Unusual suspects in the CHP

It is difficult to understand why on earth the main opposition Republican People’s Party (CHP) nominated Ergenekon suspects as deputy candidates to the Turkish Parliament while these suspects are currently on trial for secret plots to foment chaos in the country in order to force the government from the power through military coup.

It may have suited the nationalist party to nominate shady figures for the election campaign, because of violence-ridden history of the Nationalist Movement Party (MHP), but for a party like the CHP, which claims to be social democrat and campaign on socialist/leftist values, to put suspects on the nominee list goes against everything the Socialist International (SI) member CHP stands for. Many CHP veterans and loyalists are having a hard time comprehending what drove party leader Kemal Kılıçdaroğlu to accept these suspects’ applications to become a deputy from party ranks.

Take, for example, Mehmet Haberal, a key suspect in the Ergenekon case. He has never associated himself with leftist values and in fact had unsuccessfully run for Parliament in the past from the center-right True Path Party (DYP). He has always been touted as a potential leader for the conservative right until he was arrested for his involvement in the Ergenekon plot. He is known to have provided his Patalya Hotels for important meetings of Ergenekon members. His charges do not end with aiding and abetting the terrorist Ergenekon organization; he is also accused of being a key leader in the group.

His quick rise to become a millionaire who established a hospital and university raised suspicions. It was later revealed that Haberal allegedly siphoned $96 million from the Council of Europe Social Development Fund and appropriated the money to 12 companies that he set up through the Haberal Education Foundation. After the court asked Turkey’s Banking Regulation and Supervision Agency (BDDK) to investigate financial transactions Haberal was involved in, the BDDK reported that millions of dollars were transferred from the university account to Haberal companies and disclosed the details of all the transactions.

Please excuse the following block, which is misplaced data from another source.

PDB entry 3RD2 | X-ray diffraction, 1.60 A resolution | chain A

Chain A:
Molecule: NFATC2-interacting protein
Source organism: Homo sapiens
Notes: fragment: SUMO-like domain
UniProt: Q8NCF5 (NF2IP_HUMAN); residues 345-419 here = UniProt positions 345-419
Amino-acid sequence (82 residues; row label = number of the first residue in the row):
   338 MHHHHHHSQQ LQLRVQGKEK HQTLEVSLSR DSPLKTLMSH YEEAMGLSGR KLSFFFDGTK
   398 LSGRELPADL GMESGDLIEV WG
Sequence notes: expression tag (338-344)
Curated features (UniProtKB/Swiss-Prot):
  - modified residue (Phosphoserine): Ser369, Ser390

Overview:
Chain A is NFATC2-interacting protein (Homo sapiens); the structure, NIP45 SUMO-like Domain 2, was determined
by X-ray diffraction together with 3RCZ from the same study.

Haberal was also accused of running another scheme in 2002 to oust then-Prime Minister Bülent Ecevit, who became ill and was hospitalized at the Başkent University Hospital, owned by Haberal. During his treatment, Ecevit’s medical situation worsened, allegedly as a result of improper treatment intended to make him unfit to serve as prime minister. His wife Rahşan Ecevit quickly removed him from the hospital and took him home. After he was saved from the so-called treatment at Haberal’s hospital, Ecevit’s health quickly improved and he continued to serve as a prime minister and a politician for many years. During the course of the Ergenekon trial, the court asked the Council of Forensic Medicine (ATK) to examine hospital records. The ATK reported back to the court that there were serious questions regarding Ecevit’s controversial treatment and noted that the treatment given to Ecevit was inadequate.

Another Ergenekon suspect in the CHP nominee list is former Ankara Chamber of Commerce (ATO) President Sinan Aygün who for years had campaigned from the center right. When the police raided the Aygün’s office in 2008, they discovered that he had stashed 3 million euros in a safe. He did not offer any explanation as to where the money came from. It was reported at the time that Aygün turned the chamber of commerce into a propaganda machine aimed at creating sensational stories to heighten sensitivities of people nationwide. For example, during his term, the ATO used to regularly publish paranoid reports about missionary activities in Turkey. These “reports” were taken very seriously by the National Security Council (MGK), which is controlled by generals, and those reports led the MGK to declare that missionary activities were a real threat to national security in Turkey.